Exploring the bystander effect
I just finished reading an astounding book, The Unresponsive Bystander: Why Doesn’t He Help? by Bibb Latané and John M Darley (Prentice-Hall, Inc, 1970). Latané and Darley set out to understand what makes the modern bystander so apparently apathetic and callous, watching but not helping as others are hurt, maimed and even die. They ask whether urbanization has created such extreme apathy and alienation that people have lost their humanity and no longer care about each other?
For motivation, they cite the killing of teenager Andrew Mormille, witnessed by many but helped by none, on a NYC subway; and the 1964 stabbing, rape and murder of Kitty Genovese.
Of the Genovese case, the authors repeat Abe Rosenthal’s version in which 38 neighbors watched and did nothing to help, a version that has been debunked by Kevin Cook more recently and decades after The Unresponsive Bystander was written. Despite the fact that the Thirty-eight Witnesses (AM Rosenthal, McGraw Hill, 1964) version of the Genovese story now appears to be apocryphal, there are plenty of anecdotes, then and now, of groups doing little or nothing to help others in distress.
The apparent diminution of social affiliation evidenced by a seeming lack of concern for others is the starting point for Latané and Darley.
Latané and Darley are psychologists and they painstakingly and methodically investigate the effect that the presence of others has an individual’s actions. They start with the premise that a change in the “basic motives underlying altruism” is unlikely. Evolution of a seismic shift in psychological motives over the last few hundred years due to the industrial revolution and the growth of urban living appears to them, and me, exceedingly unlikely.
In order to understand the psychology of helping, Latané and Darley start out with several innocuous forms of “help” that incur a very low cost. New Yorkers acquiesced to strangers’ requests for the time (85%) or directions (84%). Yet, only a third responded when asked, “Excuse me, I wonder if you could tell me what your name is?” or when asked for a dime. So far, so good; for low cost, non-dangerous and non-intrusive requests, New Yorkers are helpful at a high rate. The finding that New Yorkers balk at intrusive requests appears reasonable if one considers that yielding one’s privacy is, in and of itself, a cost.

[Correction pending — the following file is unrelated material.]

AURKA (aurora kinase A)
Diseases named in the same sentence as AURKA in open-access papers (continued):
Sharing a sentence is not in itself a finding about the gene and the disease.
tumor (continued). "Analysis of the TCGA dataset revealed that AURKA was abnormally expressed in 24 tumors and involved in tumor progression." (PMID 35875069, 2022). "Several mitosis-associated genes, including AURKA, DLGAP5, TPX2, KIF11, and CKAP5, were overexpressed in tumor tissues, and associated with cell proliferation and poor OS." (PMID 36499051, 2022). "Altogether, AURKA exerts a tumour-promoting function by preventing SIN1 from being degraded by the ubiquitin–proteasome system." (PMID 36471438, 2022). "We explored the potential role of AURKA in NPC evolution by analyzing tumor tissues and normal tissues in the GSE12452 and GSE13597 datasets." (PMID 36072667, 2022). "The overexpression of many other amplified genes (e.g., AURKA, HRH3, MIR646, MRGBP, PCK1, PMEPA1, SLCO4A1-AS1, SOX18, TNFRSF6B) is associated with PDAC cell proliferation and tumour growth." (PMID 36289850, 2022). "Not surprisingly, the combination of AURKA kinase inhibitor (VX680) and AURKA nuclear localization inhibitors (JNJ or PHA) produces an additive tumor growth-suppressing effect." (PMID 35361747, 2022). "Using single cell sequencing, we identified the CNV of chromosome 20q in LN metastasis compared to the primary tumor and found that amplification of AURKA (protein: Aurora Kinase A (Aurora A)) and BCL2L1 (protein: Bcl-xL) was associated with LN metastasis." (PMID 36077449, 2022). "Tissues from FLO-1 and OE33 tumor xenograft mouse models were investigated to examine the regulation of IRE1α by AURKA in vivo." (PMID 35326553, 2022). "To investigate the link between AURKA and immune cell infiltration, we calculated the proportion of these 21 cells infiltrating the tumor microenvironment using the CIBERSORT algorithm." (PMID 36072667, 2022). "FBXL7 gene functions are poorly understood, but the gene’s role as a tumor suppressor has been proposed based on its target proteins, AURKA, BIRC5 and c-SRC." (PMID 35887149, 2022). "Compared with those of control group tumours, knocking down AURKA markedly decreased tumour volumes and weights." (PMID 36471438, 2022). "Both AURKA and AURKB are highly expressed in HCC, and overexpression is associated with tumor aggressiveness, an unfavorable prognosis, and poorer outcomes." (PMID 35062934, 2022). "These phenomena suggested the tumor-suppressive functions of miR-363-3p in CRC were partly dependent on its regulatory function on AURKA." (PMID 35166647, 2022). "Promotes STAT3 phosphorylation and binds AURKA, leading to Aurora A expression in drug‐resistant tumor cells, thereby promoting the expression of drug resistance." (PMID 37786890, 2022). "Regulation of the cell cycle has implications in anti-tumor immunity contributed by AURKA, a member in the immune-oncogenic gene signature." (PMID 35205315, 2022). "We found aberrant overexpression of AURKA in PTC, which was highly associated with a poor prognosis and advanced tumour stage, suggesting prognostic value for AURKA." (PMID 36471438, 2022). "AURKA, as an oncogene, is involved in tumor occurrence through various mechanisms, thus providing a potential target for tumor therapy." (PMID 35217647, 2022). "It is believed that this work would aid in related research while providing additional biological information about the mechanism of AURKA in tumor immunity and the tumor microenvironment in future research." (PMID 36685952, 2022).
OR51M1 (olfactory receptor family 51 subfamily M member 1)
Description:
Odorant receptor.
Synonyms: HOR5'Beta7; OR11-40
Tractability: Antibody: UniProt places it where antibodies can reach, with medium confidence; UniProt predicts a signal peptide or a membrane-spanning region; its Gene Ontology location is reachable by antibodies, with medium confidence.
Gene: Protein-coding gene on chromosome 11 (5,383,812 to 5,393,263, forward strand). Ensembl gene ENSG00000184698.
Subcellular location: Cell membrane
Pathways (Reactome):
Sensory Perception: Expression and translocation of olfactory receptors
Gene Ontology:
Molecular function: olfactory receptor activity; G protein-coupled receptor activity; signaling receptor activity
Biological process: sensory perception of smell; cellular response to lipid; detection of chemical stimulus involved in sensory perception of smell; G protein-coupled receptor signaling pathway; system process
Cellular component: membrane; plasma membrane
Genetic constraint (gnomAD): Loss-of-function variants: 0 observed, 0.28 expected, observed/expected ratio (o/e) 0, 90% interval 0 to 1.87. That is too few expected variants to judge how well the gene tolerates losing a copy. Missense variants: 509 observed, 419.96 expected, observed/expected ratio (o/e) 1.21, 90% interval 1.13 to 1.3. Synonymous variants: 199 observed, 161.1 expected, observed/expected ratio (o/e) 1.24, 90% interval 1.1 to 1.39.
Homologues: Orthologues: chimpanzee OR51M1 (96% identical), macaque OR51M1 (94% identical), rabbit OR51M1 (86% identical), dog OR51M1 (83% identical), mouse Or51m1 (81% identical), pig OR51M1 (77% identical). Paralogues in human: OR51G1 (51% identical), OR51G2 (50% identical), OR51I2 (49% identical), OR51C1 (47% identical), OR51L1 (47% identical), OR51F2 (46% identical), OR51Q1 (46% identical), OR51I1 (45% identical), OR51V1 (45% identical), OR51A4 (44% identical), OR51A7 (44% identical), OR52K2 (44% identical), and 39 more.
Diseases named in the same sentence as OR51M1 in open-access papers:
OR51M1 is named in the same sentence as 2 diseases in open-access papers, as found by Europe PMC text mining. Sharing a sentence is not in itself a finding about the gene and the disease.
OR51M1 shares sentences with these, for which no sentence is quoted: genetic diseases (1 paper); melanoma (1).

The crux of the bystander effect was revealed by a series of experiments in which subjects (college students) went into a waiting room where they started to fill out a questionnaire.
In all of the experiments, there was a cover story, a ruse if you will, for the experiment. For example, in the smoke experiment, subjects were told that the experimenters were interested in the students’ reactions to New York. They then are asked to fill out preparatory forms prior to testing. The actual experiment takes place during this time, when the subjects believe that they are simply waiting for the experimental interview to occur.
After a few minutes in the room, white smoke started to flow into the room and continued to do so for four minutes. Within this time period, 75% of the subjects who were in the room alone (18/24) left the room to report the problem but only three of 24 (13%) people in the room as part of eight triplets did so. The difference between 75% and 13% is both large and significant. Furthermore, consider that if the three people in the triplets acted independently at the frequency that the individually tested people did, then >98% of people in triplets would be expected to act.
If you’re wondering about this calculation, think of it this way. Any member of the triplet could report the smoke. The only way that the smoke would not be reported is if all three people in a triplet failed to report the smoke. If there is a 25% chance that one person will fail to report smoke, then the chance that all three will fail to report smoke is 0.25 x 0.25 x 0.25 or (0.25)3 which amounts to a 1.6% chance.